Start Small

The best way to get started in this activity is to start with easy-to-find caches near your home. Use the map on the app to find ones that you can find close by. “Start by finding ‘Regular’ sized caches as they are easier to find and have more potential for swag trading for kids,” recommended Johnson. Caches typically are categorized by a star rating based on terrain and difficulty finding. There are several kinds of caches, and understanding the types and how to find them will be beneficial as you continue to get involved in geocaching. “New people should know that there are many different kinds of geocaches and would be smart to know the kind of geocache they are looking for,” said Johnson. “Beginners should start by looking for ‘Traditional’ geocaches.”

Be Prepared

While most caches will have a pencil or pen in the container, you can’t count on the pen or pencil working with exposure to the elements. Sometimes, there is no writing utensil left in the container. By bringing your own, you can assure that you can record your name and the date that you found the cache. Be sure you bring along a trinket to leave in the container for the next hunter. Some caches involve more time to find and may include a hike. “If going in the woods, bring anything that you would normally bring for hiking,” said Johnson. Some of the recommended items are a first-aid kit, water and snacks, closed-toe shoes, long pants and bug spray. Don’t forget a pen, your fully charged phone for running the app and trading items.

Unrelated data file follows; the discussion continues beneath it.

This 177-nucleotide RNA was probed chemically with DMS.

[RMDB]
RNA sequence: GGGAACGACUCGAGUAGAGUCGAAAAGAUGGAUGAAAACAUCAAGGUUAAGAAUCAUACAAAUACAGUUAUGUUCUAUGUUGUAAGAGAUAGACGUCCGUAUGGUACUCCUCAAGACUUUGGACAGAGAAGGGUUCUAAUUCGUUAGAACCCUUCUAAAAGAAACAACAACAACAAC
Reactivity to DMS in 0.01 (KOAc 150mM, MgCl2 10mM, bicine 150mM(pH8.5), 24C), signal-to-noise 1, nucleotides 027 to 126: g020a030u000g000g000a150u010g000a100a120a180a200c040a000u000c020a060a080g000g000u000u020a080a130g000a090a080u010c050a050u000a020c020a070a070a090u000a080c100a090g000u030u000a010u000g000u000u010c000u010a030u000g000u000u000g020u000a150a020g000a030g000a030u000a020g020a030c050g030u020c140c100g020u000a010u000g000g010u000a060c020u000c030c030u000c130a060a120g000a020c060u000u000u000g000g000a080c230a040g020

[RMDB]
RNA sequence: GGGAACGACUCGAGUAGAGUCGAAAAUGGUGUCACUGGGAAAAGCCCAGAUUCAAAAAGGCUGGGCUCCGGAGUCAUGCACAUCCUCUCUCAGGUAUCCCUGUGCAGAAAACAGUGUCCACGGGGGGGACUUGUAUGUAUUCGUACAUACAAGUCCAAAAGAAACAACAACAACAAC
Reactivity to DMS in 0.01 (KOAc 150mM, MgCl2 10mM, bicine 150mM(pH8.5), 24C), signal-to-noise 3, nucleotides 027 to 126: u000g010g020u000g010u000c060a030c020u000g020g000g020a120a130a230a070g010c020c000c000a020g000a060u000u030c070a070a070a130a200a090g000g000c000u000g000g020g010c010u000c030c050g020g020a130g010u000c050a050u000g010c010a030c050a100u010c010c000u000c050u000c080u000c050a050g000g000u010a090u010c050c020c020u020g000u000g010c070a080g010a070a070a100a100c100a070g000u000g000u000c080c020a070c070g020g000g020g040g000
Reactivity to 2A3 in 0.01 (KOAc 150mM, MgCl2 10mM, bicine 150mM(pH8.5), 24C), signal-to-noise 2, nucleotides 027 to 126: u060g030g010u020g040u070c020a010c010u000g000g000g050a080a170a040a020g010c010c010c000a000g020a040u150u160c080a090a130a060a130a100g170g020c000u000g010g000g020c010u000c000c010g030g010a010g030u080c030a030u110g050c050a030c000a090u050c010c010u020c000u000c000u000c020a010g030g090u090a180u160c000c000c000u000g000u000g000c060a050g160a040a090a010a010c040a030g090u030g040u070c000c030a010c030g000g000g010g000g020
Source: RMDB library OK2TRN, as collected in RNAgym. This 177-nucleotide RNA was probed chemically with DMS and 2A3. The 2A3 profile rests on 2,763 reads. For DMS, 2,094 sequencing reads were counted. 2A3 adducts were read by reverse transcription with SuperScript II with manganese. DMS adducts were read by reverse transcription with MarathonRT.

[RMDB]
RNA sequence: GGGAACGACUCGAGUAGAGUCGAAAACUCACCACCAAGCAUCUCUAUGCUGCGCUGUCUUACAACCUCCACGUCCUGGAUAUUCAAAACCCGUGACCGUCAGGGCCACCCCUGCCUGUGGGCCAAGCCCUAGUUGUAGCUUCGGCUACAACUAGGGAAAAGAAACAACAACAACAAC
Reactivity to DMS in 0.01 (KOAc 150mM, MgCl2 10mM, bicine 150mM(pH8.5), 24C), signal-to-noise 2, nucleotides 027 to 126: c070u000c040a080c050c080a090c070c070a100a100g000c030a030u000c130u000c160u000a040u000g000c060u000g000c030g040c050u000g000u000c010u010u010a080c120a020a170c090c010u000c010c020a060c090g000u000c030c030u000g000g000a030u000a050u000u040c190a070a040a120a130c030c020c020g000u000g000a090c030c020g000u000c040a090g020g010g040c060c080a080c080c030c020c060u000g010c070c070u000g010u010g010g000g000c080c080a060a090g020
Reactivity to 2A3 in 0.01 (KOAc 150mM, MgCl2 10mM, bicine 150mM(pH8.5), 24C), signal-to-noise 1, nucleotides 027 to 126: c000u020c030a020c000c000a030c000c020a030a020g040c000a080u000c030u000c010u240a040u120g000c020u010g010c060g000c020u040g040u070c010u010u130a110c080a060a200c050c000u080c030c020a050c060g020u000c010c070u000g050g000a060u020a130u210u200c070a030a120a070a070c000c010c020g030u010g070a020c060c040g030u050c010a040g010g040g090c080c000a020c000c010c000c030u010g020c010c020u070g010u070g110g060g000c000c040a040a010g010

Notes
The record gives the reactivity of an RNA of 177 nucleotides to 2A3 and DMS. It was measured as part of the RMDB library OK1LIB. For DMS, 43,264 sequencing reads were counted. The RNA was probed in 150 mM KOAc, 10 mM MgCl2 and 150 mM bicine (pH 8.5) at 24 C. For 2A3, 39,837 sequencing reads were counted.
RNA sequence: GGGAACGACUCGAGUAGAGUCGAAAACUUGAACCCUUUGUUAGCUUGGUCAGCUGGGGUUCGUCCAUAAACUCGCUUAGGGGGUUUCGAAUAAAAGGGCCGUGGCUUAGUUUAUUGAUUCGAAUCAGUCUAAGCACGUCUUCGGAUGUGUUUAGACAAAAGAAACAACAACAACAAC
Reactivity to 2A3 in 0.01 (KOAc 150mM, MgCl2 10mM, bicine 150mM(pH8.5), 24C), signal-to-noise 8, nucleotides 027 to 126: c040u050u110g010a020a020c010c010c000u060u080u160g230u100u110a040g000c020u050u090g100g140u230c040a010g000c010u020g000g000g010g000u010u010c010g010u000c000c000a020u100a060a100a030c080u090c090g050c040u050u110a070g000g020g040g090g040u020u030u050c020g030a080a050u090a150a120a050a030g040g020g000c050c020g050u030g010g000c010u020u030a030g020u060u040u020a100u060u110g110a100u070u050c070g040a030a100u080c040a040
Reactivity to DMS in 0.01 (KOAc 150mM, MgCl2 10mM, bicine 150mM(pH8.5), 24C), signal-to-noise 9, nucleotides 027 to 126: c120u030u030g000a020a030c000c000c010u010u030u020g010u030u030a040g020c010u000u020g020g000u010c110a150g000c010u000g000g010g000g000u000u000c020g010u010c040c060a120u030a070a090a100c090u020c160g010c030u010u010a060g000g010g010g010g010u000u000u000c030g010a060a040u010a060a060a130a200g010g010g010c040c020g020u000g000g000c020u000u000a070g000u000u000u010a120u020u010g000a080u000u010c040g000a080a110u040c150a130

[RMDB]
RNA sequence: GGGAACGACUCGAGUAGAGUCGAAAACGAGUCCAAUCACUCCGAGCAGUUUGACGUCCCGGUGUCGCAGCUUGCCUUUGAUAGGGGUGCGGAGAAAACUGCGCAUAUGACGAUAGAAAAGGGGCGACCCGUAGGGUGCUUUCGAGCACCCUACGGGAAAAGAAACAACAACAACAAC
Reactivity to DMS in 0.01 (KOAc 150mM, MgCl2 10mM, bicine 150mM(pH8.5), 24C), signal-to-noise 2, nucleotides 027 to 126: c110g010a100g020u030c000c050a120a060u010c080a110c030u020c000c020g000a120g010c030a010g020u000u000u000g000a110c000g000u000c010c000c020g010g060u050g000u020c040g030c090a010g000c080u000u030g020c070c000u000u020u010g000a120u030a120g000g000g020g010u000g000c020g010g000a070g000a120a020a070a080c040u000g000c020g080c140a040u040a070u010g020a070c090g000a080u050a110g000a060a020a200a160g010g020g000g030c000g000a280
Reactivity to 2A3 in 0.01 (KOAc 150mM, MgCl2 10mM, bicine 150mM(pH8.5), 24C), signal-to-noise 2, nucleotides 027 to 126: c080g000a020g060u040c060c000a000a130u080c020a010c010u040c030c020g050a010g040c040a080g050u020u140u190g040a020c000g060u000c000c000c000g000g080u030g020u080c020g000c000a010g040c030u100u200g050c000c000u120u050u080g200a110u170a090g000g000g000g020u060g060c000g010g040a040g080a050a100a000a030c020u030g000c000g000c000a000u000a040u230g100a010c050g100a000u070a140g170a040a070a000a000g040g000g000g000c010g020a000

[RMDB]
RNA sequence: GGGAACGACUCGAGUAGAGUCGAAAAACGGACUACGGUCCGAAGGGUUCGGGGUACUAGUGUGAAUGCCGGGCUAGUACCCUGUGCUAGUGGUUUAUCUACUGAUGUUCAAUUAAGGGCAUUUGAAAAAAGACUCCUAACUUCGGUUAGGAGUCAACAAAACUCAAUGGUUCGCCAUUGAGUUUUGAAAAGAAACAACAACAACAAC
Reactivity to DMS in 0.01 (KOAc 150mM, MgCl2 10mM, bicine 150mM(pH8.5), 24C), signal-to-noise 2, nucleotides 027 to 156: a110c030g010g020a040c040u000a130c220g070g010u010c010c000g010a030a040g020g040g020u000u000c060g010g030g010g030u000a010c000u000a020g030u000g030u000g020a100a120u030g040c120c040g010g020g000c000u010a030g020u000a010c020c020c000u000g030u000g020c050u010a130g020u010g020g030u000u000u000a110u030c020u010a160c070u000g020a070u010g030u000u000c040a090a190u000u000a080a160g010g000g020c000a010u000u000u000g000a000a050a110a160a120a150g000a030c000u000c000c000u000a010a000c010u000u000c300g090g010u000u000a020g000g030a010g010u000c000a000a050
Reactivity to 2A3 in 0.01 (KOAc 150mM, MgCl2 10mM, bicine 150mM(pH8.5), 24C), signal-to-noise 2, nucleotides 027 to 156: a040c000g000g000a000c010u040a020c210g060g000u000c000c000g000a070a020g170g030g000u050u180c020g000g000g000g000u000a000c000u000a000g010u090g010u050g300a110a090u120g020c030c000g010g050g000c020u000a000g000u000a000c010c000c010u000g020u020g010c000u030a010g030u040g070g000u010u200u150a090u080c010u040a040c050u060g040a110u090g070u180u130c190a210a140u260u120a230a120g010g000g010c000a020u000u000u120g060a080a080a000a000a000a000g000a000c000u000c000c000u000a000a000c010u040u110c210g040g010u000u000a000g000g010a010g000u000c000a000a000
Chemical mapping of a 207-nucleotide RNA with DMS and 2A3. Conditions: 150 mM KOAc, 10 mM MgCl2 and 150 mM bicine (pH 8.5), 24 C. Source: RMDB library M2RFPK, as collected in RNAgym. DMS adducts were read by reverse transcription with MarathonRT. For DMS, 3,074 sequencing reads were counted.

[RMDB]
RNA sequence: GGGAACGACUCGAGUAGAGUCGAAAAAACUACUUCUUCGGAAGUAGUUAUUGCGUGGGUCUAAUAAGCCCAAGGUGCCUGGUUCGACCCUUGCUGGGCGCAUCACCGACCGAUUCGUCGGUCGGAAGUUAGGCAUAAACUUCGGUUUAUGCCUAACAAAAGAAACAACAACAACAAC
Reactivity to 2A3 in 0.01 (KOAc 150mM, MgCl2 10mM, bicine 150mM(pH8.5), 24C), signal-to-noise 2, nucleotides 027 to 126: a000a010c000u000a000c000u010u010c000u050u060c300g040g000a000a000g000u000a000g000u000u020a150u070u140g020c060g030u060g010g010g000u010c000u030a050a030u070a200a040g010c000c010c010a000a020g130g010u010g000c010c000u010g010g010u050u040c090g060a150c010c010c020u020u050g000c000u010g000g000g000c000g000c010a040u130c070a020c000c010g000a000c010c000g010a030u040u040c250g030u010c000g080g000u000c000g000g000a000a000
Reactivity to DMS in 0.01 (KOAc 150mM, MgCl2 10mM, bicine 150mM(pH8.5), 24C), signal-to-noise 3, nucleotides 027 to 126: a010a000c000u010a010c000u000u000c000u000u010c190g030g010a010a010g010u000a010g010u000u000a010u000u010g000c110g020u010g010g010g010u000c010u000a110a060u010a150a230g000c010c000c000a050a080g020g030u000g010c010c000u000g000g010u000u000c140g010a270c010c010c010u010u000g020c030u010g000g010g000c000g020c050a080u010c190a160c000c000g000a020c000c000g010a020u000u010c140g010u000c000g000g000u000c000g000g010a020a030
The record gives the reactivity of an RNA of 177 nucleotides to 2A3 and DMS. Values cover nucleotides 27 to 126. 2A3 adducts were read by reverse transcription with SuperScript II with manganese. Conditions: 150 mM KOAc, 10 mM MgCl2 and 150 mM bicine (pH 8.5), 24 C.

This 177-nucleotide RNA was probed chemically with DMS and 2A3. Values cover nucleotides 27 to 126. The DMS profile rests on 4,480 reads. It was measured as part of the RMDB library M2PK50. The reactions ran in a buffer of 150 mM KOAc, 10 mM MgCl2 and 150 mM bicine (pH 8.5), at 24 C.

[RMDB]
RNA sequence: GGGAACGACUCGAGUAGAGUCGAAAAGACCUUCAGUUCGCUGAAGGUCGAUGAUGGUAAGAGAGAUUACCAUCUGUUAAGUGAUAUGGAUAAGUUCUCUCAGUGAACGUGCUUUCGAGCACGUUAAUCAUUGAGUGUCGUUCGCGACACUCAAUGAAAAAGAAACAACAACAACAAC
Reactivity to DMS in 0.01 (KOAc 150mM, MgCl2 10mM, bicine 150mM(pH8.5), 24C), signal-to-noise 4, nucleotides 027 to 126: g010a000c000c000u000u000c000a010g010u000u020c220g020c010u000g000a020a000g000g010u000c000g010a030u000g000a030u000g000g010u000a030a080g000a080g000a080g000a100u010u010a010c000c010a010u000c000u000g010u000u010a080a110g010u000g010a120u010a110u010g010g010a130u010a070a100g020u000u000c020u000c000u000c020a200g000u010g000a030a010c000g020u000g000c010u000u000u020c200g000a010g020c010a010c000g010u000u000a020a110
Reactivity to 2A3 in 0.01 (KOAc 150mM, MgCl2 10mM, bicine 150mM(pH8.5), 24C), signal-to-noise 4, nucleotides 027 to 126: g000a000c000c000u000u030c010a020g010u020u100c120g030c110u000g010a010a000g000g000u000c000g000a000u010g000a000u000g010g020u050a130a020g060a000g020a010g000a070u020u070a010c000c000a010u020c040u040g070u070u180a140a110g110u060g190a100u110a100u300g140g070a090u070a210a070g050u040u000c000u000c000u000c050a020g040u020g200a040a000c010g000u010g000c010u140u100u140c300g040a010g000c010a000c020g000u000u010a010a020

Finding A Cache

The first thing to do when you find a cache is to record your finding on the app. It is superfun to post a photo to the placer and include text about the location, if there is damage to the container, if a pen or pencil is missing or if they need to replenish the paper where you add your name. A “thank you” also goes a long way and keeps cachers motivated. “Avoid short digital logs like ‘found it,’” suggested Johnson. “Tell at least a few sentences about your experience without giving away the location of the geocache,” he said. Leaving a present at a cache is a sentimental gesture for the next person who finds the cache. “If there is swag inside the cache you can trade, the etiquette is to trade with something of equal or greater value,” said Johnson. As you build experience, you may want to join in on “trackable” caches. These caches will be marked on the app, so you know that the cache contains a game piece that should be moved from one cache to another.